US company Free Flow Power (FFP) is well on its way to developing extensive hydrokinetic facilities in the US. FFP’s engineering and hydrology team began evaluating the hydrokinetic potential of US rivers in early 2007. After studies of more than 80,000 possible sites the company decided to focus on the Mississippi river for its initial projects.

The Mississippi river basin drains 40% of North America. It is the largest available source of river energy in this region and has been described as being top in terms of flows and volumes. Its importance as a navigational resource has limited the development of hydroelectric facilities in its lower reaches, preserving the opportunity for hydrokinetic development. FFP’s largest grouping of sites that share many of the same ecological characteristics are located on the Lower and Middle Mississippi river.

“Each site varies in terms of depth and size, but generally we are targeting an installation of 6MW per mile, or 600 turbines, in areas that are large enough to locate the turbines without interfering with navigation or other uses of the river,” Lissner says. “We have designed our turbines to be small enough to deploy them in a variety of arrays, such as vertically on a pylon, horizontally between two pylons, or suspended from the surface from barges.”

Preparation and planning

In 2008 FFP obtained 55 preliminary permits from the Federal Energy Regulatory Commission (FERC) for hydrokinetic projects in seven states along the Mississippi river, as well as additional permits for projects on the Missouri and Ohio rivers. A FERC preliminary permit enables a company to study the characteristics of these sites in preparation for filing a licence application, which must be done within three years of the permit’s issuance. During this time, FFP will be gathering data about the sites, conducting outreach to stakeholders, and performing tests and studies that are necessary to prepare the application for a licence.

Currently FFP has seven ‘lead sites’ on the Lower Mississippi at which the company is using FERC’s integrated licensing process – the aim of which is to promote discussion and environmental studies before a licence application is filed. These sites were designated as lead sites because they have environmental characteristics that are representative of the whole river system.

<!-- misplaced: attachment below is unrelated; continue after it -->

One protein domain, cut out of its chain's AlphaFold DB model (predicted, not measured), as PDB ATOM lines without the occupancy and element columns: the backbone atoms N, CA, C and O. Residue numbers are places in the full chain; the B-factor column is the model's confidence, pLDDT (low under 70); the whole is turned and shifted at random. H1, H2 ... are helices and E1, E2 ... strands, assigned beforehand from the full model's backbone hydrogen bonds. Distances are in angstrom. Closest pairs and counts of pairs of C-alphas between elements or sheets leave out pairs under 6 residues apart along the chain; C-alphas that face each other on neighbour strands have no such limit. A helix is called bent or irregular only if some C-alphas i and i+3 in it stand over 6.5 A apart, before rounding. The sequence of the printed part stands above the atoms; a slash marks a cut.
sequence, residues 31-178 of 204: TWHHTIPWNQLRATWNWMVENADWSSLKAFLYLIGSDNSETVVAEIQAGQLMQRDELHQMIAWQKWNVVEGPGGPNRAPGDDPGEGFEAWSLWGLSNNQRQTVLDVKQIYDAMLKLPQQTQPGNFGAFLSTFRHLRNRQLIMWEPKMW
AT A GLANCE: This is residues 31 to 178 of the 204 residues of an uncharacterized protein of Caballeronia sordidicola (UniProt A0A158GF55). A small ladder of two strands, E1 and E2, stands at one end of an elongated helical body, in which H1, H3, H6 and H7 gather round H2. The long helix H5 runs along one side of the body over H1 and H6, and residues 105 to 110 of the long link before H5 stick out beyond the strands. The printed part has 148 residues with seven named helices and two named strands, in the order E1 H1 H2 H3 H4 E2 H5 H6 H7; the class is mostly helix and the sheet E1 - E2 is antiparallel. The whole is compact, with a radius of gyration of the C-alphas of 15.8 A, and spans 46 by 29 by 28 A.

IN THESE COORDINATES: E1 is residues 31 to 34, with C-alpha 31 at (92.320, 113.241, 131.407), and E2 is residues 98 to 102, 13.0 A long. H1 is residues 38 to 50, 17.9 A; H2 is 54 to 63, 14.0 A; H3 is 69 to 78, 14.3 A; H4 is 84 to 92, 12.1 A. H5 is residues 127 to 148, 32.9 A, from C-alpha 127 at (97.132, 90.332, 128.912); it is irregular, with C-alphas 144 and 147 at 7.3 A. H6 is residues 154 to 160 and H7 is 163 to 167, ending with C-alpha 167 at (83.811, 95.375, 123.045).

“We have already conducted public meetings and site visits in the area of these sites, and we anticipate performing environmental studies at them as well,” Lissner says. “The information we get from these will be relevant to the filing of our licence applications for our other sites through FERC’s traditional licensing process.”

Using a combination of traditional and integrated licensing processes will enable FFP to address the environmental issues, as well as the effects of the whole system. Lissner says: “We believe that this process is the most effective way for us to address the concerns of all of the stakeholders, wherever they are located geographically.”

FFP plans to file licence applications for its Mississippi river projects by the end of 2010. It has also just completed a series of public meetings and site visits at the lead sites, and is working with the regulatory agencies to determine what environmental tests need to be done. These tests should be carried out next year. At the present time FFP is working on deploying a turbine on a barge in the Mississippi river to continue gathering operational data.

For more information contact Daniel Lissner, Free Flow Power Corporation. Email :

Turbine development

FFP has developed an integrated turbine generator system – the SmarTurbine generator – with a rim-driven generator, one moving part, and forward and aft shrouds to laminate and accelerate flow. This technology includes microprocessors to provide remote monitoring of turbine performance and to vary the generator load in various flow velocities to optimise turbine performance. The rotor is designed to operate over a wide range of flow velocities. A 1.4m diameter version of the SmarTurbine generator was tested at Alden Labs and is being field tested in various environments. A 3m diameter version of the will be field tested in 2009. A 3m device generates 10kW in flows of 2.25m/sec, while a 1m device generates 10kW in flows of 3m/sec.
Key design features include: Low tip speed ratio to eliminate fish injury from mechanical strike; No high velocity regions to cause turbulent sheer stress; No small gaps that would cause grinding injury; Deployment below the navigation channel, off the riverbed; Minimal onshore equipment; Hydrodynamic bearing system designed to resist wear from silt and sand, eliminating the need for chemical lubricants.